Short Stories for Teachers
The big thing these days is to reduce the size of your "carbon footprint" on the environment, meaning of course, that you try your best to use less non-renewable energy. One of these energy resources is electricity, which is usually generated from Coal fired or nuclear power stations. Coal, as a fossil fuel, generates a lot of carbon emissions, and even nuclear power leaves hazardous waste to be disposed of.
So how do we reduce the amount of electricity we use, and what real difference does it make? Let's look at 10 ways to save electricity:
1. Replace all the light globes in your house with low energy globes; the flourescent tube type. These globes save about 82% of the electricity used by a normal incandescent globe. What this means, in a family of 2 adults and 2 children, having a house with 20 light globes on in a four hour evening, is a reduction in electricity usage from 8 Kilowatt hours down to 1.44 KW hours, a saving of 6.66 KWh. If you multiply this by the amount of homes in America, say about 50 million, this is a saving of 333,000 Megawatt hours. What this means in real terms is that you could probably completely do away with 2 or 3 large coal fired power stations, just on this saving alone.
2. Switch off lights and appliances that you are not using. Don't walk out of a room and leave everything going. Switch off when you leave.
3. Insulate your water heater, or "geyser," with an insulating blanket. This can save you about 2KW hours a day, possibly more in cold climates. Also put insulation around your hot water pipes, to further reduce heat loss and consequent energy usage.
4. Don't use the hot water tap to wash your hands, etc. By the time the hot water gets along the pipes to your hands, you're finished. Then the water heater has to heat up that bit of water that you didn't actually get to use anyway.
5. When boiling a kettle, only put in the amount of water that you intend to use. The rest of the water is just going to cool down again, unused.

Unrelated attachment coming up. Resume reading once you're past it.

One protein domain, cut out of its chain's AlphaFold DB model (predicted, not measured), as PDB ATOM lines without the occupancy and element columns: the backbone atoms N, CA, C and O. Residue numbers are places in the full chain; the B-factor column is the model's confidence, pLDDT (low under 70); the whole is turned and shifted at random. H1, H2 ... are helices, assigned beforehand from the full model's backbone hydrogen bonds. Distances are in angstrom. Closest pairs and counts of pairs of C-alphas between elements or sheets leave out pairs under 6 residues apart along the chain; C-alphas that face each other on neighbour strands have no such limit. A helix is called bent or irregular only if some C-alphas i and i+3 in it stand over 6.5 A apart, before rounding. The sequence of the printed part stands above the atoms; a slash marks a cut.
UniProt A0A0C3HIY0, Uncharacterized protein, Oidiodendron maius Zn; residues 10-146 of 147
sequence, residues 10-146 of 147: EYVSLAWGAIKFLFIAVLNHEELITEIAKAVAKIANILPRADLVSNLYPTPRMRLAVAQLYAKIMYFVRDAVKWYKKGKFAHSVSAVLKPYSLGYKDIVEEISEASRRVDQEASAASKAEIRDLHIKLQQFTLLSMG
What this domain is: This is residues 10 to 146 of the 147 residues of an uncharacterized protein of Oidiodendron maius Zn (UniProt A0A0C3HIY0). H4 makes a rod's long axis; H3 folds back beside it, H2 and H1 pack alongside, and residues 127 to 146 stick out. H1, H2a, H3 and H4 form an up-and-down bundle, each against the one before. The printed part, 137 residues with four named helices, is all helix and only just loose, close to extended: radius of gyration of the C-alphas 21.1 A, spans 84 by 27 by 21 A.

6. Try and avoid using appliances that use a lot of energy, like tumble driers, stoves and heaters. There are situations of course where you have to use these appliances, but if possible, use another method. For example, don't use the tumble drier when the sun is shining warmly on your washing line.
7. Make sure your energy use is efficient. For instance, don't run heaters with the windows open, as the heat is then lost. Please note that if the manufacturers instructions tell you to leave a window open, then do so, as this is normally for a good reason.
8. Try and shower rather than bath, as this uses less water, which in turn saves energy.
9. If you leave outside lights on for security reasons, make sure that they have a light sensor, so that they will automatically switch off when it gets light, preventing them from being left on all day accidentally.
10. In the kitchen, use a microwave oven rather than a stove where possible; don't leave the refrigerator or deep freeze door open, and use a dishwasher if you can afford one. Apparently, dishwashers use less hot water than doing the dishes by hand, thus saving energy.
By saving these little bits of electricity we save ourselves money, we help the environment, and if we all work together on this, we can slow down global warming by reducing carbon emissions.
Sounds like we all win for a change!
I hope that you enjoyed this article.
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